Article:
- The Washington Times - Thursday, September 14, 2000

The bottom line of a federal report on violence in Hollywood is that the entertainment industries movies, music and video games aggressively market their most explicitly violent wares to children who are supposed to be too young to partake of them. While the Senate Commerce Committee gave these findings its full attention at a hearing yesterday, most Americans with eyes and ears (and a nose) have long known about them. The new documentation gathered by the Federal Trade Commission, however, offers fresh evidence of the calculated strategies entertainment outfits follow to corrupt the young for profit with depictions of titillating violence.

This is the way it works. A movie studio produces a movie rated R for bullet-riddled bodies, fountains of blood, and maybe a few severed limbs. The industry-imposed rating is supposed to bar children under the age of 18 from viewing such stuff unless accompanied by an adult. It is also supposed to demonstrate the sterling citizenship of a "self-regulating" industry.

But then what happens? One studio marketing memorandum studied by the FTC described a studio attempt to circumvent the audience restrictions of an R-rating by blanketing Campfire Boys and Girls clubs with promotional posters and leaflets for one such "adult" release. And that's nothing. Using every kiddie outlet from comic books to television cartoons, entertainment moguls tried to foist on children under the age of 18 the vast majority of the R-rated movies, songs labeled to indicate "explicit content," and "Mature-rated" video games studied by the FTC. The report noted, almost as an aside, that "a few [marketing] plans for violent Mature-rated games targeted children as young as 6." No wonder that not a single Hollywood executive had the nerve to show up and explain himself to the Senate yesterday.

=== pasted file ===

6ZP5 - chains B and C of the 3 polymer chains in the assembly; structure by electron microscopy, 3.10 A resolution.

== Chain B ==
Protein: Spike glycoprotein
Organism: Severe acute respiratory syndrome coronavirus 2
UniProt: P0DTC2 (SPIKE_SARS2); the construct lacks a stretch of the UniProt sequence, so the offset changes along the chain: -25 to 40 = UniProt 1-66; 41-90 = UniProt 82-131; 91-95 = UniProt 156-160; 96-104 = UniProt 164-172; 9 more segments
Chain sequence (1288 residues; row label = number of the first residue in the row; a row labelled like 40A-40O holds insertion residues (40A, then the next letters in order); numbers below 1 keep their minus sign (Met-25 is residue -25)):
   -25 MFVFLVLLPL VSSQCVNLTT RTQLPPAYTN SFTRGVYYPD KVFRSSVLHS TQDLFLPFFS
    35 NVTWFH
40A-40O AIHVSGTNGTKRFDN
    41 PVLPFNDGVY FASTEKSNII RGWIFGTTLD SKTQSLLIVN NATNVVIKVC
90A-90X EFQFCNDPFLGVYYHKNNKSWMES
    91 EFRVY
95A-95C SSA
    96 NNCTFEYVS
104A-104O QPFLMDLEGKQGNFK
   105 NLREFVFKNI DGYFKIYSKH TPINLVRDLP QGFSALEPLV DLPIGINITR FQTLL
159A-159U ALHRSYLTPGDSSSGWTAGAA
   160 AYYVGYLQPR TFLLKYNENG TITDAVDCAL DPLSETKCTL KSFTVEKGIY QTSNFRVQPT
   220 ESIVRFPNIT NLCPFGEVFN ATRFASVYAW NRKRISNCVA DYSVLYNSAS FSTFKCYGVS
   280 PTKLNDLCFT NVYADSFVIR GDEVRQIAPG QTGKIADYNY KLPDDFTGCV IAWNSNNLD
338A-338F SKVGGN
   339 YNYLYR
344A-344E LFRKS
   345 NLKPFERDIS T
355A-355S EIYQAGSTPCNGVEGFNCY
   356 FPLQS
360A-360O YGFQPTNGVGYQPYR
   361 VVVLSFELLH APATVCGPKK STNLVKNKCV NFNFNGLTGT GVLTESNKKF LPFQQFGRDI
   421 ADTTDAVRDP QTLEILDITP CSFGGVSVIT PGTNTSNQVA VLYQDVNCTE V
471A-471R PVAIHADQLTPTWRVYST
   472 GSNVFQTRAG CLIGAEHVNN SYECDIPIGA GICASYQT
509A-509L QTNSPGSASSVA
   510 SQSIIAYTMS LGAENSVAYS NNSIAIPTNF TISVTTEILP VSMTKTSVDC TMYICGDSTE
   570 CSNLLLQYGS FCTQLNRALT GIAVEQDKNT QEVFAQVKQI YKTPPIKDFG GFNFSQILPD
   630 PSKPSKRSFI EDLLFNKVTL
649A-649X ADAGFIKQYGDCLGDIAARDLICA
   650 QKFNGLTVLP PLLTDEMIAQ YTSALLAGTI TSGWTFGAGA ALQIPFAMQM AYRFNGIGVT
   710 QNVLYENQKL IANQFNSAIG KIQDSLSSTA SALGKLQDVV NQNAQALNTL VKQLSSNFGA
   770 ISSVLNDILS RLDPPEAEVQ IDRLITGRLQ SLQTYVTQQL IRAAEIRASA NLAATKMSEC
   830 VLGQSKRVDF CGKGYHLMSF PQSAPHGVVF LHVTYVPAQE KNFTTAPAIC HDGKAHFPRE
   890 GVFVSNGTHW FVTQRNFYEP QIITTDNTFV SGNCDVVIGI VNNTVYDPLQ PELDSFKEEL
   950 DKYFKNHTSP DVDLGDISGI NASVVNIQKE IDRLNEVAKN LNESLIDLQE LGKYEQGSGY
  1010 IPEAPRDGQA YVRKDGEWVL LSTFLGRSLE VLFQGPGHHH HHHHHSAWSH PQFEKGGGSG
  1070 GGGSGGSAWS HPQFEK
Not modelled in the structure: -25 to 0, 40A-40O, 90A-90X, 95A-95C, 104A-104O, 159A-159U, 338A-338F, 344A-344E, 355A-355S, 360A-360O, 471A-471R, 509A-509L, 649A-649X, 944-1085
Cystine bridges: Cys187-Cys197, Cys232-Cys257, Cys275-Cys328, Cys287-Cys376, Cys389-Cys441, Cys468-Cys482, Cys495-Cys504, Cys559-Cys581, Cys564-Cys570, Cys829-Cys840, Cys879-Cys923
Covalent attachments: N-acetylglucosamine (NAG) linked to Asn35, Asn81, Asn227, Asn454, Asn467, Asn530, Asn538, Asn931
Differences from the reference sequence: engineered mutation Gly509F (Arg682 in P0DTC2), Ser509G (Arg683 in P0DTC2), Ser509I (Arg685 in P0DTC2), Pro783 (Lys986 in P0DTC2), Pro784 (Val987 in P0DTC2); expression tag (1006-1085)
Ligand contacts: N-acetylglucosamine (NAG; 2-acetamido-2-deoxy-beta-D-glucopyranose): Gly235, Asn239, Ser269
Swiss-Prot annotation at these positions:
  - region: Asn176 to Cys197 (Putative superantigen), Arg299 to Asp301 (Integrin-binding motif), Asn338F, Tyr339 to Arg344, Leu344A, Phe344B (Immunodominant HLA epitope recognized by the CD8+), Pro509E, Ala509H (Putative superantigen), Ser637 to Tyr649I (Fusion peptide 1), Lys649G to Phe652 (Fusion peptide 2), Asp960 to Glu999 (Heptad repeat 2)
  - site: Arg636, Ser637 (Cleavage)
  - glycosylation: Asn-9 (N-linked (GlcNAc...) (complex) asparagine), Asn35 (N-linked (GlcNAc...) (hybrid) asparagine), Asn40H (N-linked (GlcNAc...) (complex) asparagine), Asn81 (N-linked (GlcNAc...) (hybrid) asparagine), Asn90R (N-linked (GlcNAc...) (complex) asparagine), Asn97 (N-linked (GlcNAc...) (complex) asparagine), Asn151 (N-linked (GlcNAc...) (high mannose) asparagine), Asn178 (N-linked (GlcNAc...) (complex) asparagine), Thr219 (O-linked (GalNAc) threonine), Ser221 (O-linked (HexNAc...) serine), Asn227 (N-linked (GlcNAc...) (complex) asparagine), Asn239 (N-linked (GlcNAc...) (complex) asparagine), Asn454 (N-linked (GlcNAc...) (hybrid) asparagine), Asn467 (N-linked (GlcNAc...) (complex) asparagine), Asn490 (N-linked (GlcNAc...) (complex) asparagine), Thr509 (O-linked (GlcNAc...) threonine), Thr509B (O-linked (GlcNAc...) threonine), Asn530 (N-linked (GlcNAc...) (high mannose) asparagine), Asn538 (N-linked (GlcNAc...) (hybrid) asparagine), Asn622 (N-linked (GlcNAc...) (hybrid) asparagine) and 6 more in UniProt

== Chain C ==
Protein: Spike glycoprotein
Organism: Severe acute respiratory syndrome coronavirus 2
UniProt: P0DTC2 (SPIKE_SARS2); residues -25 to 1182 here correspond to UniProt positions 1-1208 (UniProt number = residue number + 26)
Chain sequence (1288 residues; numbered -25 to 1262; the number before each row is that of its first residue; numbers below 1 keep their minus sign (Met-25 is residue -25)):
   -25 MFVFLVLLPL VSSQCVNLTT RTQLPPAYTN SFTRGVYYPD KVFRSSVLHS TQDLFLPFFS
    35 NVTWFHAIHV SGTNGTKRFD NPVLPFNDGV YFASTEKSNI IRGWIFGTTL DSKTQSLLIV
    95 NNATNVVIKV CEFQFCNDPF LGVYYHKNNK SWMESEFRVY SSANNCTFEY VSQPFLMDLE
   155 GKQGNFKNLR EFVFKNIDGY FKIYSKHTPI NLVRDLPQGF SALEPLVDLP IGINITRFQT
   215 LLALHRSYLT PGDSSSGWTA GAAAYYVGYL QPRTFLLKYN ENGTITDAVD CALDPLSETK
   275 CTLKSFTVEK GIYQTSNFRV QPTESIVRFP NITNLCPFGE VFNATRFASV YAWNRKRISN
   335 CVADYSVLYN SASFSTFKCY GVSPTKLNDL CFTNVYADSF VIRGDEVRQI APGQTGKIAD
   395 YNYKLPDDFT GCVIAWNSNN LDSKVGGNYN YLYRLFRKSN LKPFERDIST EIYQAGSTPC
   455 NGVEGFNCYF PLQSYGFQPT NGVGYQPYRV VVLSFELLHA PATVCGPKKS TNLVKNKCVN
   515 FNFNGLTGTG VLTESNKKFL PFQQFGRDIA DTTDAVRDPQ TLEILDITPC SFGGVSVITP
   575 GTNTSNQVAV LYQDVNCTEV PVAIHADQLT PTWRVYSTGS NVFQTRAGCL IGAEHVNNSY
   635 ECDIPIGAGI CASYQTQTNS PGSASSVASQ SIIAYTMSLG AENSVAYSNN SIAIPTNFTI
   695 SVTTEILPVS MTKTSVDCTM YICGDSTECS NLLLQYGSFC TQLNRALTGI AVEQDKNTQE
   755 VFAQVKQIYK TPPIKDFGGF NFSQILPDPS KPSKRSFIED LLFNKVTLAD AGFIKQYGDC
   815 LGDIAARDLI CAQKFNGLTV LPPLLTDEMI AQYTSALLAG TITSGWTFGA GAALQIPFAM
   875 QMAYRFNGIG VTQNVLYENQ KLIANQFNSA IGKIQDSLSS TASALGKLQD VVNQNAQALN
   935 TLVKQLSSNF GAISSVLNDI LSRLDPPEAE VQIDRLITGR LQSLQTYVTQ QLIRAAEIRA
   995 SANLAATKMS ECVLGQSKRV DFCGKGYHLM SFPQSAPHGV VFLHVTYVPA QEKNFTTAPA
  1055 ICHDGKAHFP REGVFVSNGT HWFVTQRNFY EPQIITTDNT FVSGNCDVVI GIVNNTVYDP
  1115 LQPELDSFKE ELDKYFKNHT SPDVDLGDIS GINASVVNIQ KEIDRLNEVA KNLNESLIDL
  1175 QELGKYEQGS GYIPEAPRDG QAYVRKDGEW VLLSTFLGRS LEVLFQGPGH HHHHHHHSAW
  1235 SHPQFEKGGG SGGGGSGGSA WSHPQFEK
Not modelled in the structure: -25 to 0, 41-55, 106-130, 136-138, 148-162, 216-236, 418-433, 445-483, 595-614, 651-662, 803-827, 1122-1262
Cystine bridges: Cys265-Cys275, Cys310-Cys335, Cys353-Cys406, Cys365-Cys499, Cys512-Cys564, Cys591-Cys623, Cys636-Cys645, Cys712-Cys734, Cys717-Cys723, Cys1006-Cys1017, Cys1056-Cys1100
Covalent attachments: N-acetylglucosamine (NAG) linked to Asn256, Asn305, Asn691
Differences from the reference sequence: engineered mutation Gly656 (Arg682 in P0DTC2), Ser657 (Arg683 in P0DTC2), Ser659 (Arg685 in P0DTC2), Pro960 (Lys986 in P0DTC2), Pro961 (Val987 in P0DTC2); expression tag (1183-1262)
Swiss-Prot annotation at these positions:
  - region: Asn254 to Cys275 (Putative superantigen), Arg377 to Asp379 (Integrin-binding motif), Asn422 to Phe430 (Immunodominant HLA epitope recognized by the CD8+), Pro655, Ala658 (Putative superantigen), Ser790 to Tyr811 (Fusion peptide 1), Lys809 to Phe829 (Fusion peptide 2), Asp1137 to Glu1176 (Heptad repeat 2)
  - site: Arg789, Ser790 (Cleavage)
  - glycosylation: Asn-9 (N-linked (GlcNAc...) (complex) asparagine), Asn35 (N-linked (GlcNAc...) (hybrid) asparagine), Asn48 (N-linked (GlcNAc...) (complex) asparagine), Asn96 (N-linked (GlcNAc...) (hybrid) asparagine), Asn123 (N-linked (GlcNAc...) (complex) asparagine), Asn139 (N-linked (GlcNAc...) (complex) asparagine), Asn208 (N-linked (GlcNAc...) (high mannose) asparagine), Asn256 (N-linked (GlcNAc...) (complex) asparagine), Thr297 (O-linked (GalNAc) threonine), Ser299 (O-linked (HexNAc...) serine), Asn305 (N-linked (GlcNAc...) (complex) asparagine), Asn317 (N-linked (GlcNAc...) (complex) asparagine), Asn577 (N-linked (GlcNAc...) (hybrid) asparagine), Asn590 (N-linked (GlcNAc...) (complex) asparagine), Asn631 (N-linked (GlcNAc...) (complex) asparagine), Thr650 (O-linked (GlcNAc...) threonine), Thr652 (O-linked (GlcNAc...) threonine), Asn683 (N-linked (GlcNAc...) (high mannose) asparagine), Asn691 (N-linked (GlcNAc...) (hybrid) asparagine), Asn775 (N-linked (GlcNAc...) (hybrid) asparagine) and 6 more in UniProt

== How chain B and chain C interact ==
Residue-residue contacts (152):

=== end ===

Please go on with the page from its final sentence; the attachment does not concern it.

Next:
What happened to sex in the movies one wonders? Democrats are sticking with the Clinton script. As Al Gore and Joe Lieberman tell it, while seizing upon the FTC report, explicit violence is the sole degrading influence in the popular culture. The role Hollywood plays in the sexualizing of children, apparently, is suddenly above censure, reproach, or even mention. Such striking selectivity on this all-important cultural question reveals an overriding political consciousness at work. Could this be say it ain't so an act of Democratic political grandstanding?

Let's just say it wouldn't be the first time. After Mr. Clinton ordered the FTC inquiry last year, following the Columbine High School shooting, Mr. Gore made a fund-raising trip to Hollywood where he met privately with skittish industry executives. According to the Los Angeles Times, Mr. Gore made it clear at those private meetings that he, personally, had had nothing to do with the government study, that it was all Mr. Clinton's idea. Funny, but that sounds very much like what he said once upon a time to music industry executives exercised about wife Tipper's erstwhile campaign against nasty music lyrics. The degrading impact of explicit sex and gratuitous violence on the imaginations and sensibility of young and old alike is certainly a serious problem, but it is one that Mr. Gore has proven he is not serious about.

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